We present a new way to sense atmospheric wave-front phase distortion. Short collimated pulses of laser light at ~350nm are projected from a small auxilliary telescope. Rayleigh scattering from each pulse is recorded over a wide range of height through the main telescope aperture in a continuous sequence of fast video frames by a detector conjugate to mid-height. Phase diversity is thus naturally introduced as the pulses approach and pass through focus. We show that an iterative algorithm can extract the phase structure from the recorded images and do so with a much higher signal-to-noise ratio than is possible with existing techniques. If the requirements for real-time data recording and reduction can be met, the new method will address the need for tomographic wave-front sensing at planned 30-m-class telescopes.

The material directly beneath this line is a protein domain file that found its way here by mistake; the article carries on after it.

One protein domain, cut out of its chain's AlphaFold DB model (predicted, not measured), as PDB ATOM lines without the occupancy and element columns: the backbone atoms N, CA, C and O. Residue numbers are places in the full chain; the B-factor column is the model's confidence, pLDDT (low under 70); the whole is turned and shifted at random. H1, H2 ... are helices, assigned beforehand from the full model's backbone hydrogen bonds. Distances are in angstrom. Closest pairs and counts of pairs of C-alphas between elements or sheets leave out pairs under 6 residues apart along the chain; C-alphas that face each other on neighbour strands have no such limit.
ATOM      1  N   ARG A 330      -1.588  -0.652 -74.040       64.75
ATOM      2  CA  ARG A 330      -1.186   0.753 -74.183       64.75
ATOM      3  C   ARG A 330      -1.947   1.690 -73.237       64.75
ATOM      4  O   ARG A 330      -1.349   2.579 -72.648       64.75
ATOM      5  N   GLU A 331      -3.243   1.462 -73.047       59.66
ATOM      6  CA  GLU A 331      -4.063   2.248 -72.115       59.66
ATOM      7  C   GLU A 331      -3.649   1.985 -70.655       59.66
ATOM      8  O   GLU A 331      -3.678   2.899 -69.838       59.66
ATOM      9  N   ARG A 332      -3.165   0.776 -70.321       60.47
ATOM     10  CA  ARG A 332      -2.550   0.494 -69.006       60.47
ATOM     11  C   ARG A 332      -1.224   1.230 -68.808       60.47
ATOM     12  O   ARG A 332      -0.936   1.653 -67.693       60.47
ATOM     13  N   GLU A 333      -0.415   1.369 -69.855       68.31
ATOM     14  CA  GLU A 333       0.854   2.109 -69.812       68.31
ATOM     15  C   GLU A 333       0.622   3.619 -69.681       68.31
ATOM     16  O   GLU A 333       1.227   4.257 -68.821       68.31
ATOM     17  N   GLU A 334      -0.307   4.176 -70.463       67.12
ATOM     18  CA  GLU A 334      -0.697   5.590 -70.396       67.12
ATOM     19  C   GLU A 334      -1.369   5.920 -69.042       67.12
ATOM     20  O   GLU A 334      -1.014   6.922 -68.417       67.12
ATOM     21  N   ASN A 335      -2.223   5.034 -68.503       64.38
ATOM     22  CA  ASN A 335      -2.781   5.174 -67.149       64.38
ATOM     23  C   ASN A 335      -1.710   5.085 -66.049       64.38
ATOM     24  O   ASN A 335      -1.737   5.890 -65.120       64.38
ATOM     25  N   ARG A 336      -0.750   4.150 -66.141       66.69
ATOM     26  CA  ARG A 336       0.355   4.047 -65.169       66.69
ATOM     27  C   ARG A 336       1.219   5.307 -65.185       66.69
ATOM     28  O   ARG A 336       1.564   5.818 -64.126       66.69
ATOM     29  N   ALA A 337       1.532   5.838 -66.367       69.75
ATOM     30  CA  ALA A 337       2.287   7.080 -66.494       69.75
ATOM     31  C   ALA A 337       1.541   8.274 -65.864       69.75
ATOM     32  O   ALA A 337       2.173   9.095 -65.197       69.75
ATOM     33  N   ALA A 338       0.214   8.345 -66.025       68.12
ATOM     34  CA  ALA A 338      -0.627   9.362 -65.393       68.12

© 2001 Optical Society of America
[Optical Society of America ]
(010.1080) Atmospheric and oceanic optics : Active or adaptive optics
(100.5070) Image processing : Phase retrieval
(140.3610) Lasers and laser optics : Lasers, ultraviolet
(350.1260) Other areas of optics : Astronomical optics
Michael Lloyd-Hart, Stuart M. Jefferies, J. Roger P. Angel, and E. Keith Hege, "Wave-front sensing with time-of-flight phase diversity," Opt. Lett. 26, 402-404 (2001)